Second Factor – In the Bible Hebrew text, the discriminating factor to identify a majestic plural in a given passage, seems to be the grammatical number of the verbal forms involved (if they are present).

Only one Bible example could be enough to grasp this concept. Before to read the following passages we’ve to remember – too - that all the terms אלהים here quoted by me are identical, also regarding the so-called Masoretic ‘vocalization’, so to say אֱלֹהִים.

1 Sam 3:17 (“May God [אֱלֹהִים] do so to you [יעשׂה, 3 sing.; see Davidson 333] and more also…” [ESV]); 1 Kin 2:23 (“God [אֱלֹהִים] do so to me [יעשׂה, 3 sing.; see Davidson 333] and more also…” [ESV]);

to counterbalance with

1 Kin 20:10 (“The gods [אֱלֹהִים] do so to me [יעשׂון, 3 plur.; see Davidson 333] and more also…” [ESV]).

It is clear – in these above examples - how the grammatical numbers (namely, singular or plural) of the related verbal forms (in this cases of the verb עשׂה) have been the key to understand the numerical valency of the term אלהים, that, as I’ve said yet, is the same in all this instances.


So, all the proof seems to indicate that the Hebrew Bible includes some 'non numerical' plural (namely, ‘honorific’, ‘majestic’, and so on), mainly related to the term אלהים (aleim), but sometimes related to different terms.

  • The "plural of majesty" label is a crutch used by those who are too limited in their understanding to see other options. However, Hebrew is full of nouns that appear plural until their verbs and adjectives are seen to be singular. Heavens, waters, and faces, for example, have no singular form in Hebrew and are always plural. Are these "plurals of majesty" too? Is everyone's face so majestic that we must plural it when speaking? If its verb is plural, the noun is plural; if its verb is singular the noun is singular: simple Hebrew grammar.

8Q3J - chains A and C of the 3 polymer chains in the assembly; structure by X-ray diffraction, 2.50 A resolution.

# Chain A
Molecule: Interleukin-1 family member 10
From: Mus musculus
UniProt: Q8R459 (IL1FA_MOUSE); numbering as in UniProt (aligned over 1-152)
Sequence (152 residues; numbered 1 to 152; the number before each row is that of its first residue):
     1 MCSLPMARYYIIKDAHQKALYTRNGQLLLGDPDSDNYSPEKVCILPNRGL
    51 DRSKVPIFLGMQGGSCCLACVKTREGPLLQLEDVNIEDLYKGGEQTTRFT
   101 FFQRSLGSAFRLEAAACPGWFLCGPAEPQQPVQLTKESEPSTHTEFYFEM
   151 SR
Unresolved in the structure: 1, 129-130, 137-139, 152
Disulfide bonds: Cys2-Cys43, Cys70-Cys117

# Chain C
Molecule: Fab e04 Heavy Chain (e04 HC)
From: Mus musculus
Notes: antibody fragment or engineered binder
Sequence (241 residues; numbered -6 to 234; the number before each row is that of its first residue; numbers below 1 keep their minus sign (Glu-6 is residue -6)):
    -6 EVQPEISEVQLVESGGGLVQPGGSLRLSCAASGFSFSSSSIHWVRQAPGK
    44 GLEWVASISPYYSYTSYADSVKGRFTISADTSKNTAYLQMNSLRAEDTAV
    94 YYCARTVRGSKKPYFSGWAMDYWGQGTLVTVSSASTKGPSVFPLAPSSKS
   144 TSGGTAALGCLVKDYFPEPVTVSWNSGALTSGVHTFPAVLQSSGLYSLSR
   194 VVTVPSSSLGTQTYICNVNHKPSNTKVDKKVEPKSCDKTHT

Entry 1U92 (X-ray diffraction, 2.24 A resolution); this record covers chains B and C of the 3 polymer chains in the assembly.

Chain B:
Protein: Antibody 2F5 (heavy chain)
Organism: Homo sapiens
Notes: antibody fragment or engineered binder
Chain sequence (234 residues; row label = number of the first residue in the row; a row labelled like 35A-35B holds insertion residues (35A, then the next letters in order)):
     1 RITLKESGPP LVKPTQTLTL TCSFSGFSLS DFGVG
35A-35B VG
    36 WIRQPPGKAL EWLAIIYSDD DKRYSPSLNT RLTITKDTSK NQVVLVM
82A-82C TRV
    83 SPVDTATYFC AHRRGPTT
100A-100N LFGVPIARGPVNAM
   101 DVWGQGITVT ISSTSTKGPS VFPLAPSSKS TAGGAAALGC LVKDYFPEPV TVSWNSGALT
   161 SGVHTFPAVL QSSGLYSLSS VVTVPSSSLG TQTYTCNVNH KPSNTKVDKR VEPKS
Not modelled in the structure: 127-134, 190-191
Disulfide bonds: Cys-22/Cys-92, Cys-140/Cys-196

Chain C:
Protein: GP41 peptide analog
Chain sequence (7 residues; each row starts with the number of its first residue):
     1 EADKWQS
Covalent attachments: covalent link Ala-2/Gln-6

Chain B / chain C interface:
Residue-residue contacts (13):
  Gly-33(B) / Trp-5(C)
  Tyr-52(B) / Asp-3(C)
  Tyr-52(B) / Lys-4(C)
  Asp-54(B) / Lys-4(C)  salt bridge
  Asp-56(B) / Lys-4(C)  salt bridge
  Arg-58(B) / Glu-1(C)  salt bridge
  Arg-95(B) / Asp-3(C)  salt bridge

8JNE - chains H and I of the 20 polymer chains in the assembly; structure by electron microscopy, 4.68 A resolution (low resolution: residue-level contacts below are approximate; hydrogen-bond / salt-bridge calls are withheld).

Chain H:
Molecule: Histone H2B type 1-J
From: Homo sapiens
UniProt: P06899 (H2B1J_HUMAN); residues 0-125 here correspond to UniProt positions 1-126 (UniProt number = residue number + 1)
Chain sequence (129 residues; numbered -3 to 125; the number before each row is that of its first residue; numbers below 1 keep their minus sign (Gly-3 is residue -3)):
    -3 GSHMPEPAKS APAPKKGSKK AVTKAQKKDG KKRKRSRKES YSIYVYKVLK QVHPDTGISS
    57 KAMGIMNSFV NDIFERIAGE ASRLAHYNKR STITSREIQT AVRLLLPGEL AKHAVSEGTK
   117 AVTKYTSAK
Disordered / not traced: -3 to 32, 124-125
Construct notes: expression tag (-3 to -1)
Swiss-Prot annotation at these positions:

– Biblasia
    Commented Mar 27, 2023 at 1:33

Plural used as collective

The Hebrew word for Jewish is {יהודי YHUDI}. It is a collective noun derived/related from/with the plural form {יהודים YHUDIM}.

Plural-Singular forms

{לאך LAKh} = task. {מלאך MLAKh} = causative, committed to task. Could mean the adverbial description of committing a person with task. Or presumptively mean the person being committed with task.

Therefore the plural, {מלאכים MLAKhIM} could mean either

  • a collection of commitments of task to one (or more) person
  • multiple/plural agents being committed with any task.

{אכל AKhaL} = eat.

  • {אוכל OKhEL} = active, eat
  • {אוכלים OKhLIM} = plural masc active = many people eating